Since the end of September, SLRA’s youth club project, Global Youth, has re-started its in-person sessions. Around 12 young people have been joining the youth club each week.
The youth club is an opportunity to find distance from the difficulties that young people have to face during their daily lives. We really enjoyed meeting everyone and, together, we played some games and helped with any homework.
As the number of COVID-19 cases spiked at the beginning of 2021, we had to go back to doing everything online and the new guidelines set out by the government restricted us from meeting attendees in person.
Initially, we were a bit sceptical that young people wouldn’t want to engage in our online activities since they are also completing their college courses online and youth clubs often rely on the spirit of in-person meetings. However, these concerns soon disappeared after the success of our first session. A group of around eight began to frequently join the SLRA Youth Club each week, as well as others who occasionally joined.
“In the future, I hope that it will be possible to meet in person and maybe become friends”
Youth Club Participant
After the first session of the Zoom Youth Club
Over the last couple of weeks, we had a lot of fun listening to some music, drawing and choreographing a performance to a song. Every two weeks, Lucy from the theatre project Border Crossers joins our Youth Club to engage the young people in theatre-making by encouraging them to partake in improv, poetry writing or group performances. One of our favourite games to play is, ‘this is not a pen’. The purpose of the game is to take a pen and act as if it is something else whilst the other players try to guess what it is you’re pretending the pen to be. For example, did you know that a pen can be a phone or a mustache? The best part is that you can even take a book and act as if it’s a skateboard or shower!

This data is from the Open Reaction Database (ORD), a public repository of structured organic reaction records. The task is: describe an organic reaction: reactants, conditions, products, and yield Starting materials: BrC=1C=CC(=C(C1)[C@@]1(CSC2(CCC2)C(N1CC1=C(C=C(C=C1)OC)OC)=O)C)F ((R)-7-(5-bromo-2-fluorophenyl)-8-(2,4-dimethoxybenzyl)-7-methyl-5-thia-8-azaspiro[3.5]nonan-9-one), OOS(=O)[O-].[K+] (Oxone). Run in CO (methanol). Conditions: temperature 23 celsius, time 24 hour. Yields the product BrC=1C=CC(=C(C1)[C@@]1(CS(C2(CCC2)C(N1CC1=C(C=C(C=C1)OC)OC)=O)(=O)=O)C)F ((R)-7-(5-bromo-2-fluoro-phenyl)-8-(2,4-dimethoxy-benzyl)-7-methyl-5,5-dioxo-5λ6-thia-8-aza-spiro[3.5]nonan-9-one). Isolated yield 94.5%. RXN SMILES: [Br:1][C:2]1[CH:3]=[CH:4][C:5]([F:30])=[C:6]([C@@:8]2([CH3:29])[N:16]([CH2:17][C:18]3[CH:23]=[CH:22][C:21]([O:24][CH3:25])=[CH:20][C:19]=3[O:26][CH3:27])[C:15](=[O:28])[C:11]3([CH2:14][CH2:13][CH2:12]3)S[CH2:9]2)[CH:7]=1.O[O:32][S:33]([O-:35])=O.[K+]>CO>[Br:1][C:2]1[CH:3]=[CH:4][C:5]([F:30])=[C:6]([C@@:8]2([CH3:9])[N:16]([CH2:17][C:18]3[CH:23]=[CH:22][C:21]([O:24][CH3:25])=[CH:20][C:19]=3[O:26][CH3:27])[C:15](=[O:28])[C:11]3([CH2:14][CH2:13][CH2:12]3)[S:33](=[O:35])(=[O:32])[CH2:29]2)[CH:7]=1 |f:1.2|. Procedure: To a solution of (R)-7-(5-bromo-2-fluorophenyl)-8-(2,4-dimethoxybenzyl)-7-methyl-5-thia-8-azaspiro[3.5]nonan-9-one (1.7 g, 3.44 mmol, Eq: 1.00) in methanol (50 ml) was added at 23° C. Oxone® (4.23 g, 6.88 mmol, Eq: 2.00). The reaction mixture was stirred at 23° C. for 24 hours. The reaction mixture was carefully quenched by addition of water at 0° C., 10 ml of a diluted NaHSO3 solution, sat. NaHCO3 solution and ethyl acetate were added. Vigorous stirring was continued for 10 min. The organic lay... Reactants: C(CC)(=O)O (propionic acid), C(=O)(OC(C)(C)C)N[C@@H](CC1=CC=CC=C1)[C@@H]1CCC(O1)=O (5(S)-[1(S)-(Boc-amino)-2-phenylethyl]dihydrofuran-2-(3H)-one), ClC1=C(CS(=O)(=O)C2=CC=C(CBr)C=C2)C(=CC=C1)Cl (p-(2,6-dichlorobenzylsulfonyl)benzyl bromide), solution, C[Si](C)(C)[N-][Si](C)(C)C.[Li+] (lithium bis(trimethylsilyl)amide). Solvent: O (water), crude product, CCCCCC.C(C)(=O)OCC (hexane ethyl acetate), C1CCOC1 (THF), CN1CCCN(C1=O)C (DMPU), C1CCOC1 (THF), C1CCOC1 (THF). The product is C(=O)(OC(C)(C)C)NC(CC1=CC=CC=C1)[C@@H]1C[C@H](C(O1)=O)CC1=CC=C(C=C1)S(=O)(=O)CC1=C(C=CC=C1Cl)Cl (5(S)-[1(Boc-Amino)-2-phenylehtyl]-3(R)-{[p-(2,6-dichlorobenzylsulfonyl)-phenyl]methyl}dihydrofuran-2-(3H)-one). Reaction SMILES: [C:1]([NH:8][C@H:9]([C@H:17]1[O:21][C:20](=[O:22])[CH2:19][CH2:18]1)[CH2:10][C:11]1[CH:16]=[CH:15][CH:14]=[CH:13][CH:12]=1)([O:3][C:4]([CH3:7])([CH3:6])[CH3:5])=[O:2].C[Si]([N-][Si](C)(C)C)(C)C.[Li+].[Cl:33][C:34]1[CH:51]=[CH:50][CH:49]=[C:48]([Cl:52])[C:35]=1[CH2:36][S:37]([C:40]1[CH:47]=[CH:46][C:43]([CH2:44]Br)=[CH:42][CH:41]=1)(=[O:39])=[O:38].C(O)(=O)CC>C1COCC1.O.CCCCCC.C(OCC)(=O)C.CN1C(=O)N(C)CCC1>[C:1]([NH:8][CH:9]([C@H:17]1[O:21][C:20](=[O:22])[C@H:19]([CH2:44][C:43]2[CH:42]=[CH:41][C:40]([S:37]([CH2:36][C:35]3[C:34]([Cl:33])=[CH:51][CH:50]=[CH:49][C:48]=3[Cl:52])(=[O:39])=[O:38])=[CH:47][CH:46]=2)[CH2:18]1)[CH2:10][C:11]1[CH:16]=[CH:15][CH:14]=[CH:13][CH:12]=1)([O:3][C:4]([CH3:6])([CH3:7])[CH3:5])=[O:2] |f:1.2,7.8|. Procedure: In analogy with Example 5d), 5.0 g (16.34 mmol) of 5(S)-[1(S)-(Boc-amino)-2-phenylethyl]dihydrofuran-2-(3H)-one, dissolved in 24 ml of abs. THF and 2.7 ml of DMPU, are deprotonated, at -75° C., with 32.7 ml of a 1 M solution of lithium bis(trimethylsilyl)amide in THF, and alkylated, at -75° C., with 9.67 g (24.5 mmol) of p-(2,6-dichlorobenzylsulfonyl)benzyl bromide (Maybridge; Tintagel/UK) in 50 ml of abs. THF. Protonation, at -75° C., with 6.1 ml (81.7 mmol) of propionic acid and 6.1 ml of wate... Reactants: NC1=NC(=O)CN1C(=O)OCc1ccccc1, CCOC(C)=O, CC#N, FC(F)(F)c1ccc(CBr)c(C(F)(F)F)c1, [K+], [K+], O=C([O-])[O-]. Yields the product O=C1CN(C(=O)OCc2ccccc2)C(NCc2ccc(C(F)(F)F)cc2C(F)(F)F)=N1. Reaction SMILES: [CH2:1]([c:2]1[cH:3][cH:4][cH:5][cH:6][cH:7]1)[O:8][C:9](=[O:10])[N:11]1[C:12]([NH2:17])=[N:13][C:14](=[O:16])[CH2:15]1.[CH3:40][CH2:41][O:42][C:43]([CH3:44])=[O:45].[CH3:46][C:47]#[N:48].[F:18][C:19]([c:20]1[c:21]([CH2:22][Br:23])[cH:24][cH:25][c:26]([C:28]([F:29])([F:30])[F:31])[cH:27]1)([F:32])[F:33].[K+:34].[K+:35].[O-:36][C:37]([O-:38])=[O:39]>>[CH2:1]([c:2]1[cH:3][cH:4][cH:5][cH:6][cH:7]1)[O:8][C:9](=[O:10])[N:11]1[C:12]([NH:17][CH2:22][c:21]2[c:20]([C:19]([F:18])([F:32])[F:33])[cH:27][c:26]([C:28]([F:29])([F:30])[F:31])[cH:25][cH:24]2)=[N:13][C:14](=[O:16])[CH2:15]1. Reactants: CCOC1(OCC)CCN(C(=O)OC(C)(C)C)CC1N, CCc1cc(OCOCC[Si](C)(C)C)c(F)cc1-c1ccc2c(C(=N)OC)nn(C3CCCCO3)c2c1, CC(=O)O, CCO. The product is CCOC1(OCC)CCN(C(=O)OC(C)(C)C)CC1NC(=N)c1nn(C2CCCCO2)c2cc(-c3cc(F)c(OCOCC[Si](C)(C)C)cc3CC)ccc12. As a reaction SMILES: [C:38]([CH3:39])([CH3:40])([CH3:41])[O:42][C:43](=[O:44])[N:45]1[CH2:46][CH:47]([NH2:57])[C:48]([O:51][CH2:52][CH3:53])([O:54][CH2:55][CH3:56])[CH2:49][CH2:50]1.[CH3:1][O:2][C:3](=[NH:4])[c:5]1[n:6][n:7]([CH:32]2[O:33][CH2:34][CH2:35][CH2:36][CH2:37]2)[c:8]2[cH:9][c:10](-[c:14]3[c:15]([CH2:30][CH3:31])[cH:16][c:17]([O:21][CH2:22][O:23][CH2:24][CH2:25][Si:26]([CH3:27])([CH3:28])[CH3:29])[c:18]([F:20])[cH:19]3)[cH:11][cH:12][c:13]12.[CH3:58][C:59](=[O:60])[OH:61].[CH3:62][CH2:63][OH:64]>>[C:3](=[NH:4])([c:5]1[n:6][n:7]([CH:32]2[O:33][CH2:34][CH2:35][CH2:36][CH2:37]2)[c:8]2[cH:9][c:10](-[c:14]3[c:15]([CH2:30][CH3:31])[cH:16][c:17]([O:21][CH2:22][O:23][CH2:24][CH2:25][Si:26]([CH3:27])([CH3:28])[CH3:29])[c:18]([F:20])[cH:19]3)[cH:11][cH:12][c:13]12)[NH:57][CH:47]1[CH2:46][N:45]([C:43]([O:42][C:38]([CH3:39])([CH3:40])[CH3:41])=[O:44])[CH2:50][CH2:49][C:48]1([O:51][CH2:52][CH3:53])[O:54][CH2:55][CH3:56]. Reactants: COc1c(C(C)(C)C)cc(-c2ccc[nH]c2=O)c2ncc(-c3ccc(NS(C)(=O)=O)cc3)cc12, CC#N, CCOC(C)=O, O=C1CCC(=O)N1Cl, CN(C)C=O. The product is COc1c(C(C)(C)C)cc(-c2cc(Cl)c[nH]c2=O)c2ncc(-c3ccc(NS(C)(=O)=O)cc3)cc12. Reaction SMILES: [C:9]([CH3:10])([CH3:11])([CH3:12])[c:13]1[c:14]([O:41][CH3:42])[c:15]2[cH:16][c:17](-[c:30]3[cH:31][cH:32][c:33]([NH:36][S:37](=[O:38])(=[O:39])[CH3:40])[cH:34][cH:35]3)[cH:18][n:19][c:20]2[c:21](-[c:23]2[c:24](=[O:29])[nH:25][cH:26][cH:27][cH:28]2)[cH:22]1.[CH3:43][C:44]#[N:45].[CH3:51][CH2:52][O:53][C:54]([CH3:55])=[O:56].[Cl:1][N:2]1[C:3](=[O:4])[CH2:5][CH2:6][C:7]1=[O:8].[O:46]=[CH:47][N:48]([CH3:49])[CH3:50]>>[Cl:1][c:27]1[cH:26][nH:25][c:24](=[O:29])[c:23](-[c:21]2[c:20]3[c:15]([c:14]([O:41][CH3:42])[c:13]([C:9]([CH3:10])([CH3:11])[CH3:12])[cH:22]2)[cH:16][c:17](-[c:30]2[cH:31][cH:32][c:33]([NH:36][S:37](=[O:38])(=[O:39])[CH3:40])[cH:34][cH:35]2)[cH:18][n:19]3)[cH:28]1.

Furthermore, we continued with the Monday Zoom study group that was organised before Christmas 2020. During our calls, many volunteers and staff members help to support young people with English or Math projects. A young person can either bring in their homework or we’ll prepare some tasks for them to complete.
Over the weeks, the study group became so popular amongst the young people that we had to eventually limit the number of invites sent out. We try to offer 1:1 support so everyone can ask questions and receive help with topics that they find challenging. Moreover, the young people and the volunteers began building relationships making the sessions full of laughs and lovely conversations alongside the hard-work.
In the half-term week, we would usually go on a trip with the young people. For example, in October of last year, we went to play volleyball and ate pizza afterwards. This time we joined an online workout with coaches from Fulham Football Club. We did three different circuits of exercises such as squats, planks and walkouts. It was great to see everyone’s moods becoming better throughout the session (and not just from the young people!)
We definitely have not lost our creativity and we enjoy ending the day with games and laughter! We are looking forward to future sessions and hope to meet in person soon.
To end this blog entry, I want to present one of the popular games often played at the end of the sessions. It is called “counting to 10”. Together as a group, you need to count up to 10. It sounds easy, but if two people say the number concurrently or someone says the wrong number, you must start again. The first time we played, we could only get to 5. At the moment, our record is 9 and, we are really optimistic that by the time we see each other in person, we will have reached our goal of counting to 10.
Many of the young people do not have their own laptops or smartphones and do not have access to internet. Therefore, we are still looking for donations like second-hand laptops or smartphones so that more of the young people are able to join our Youth Club or study group.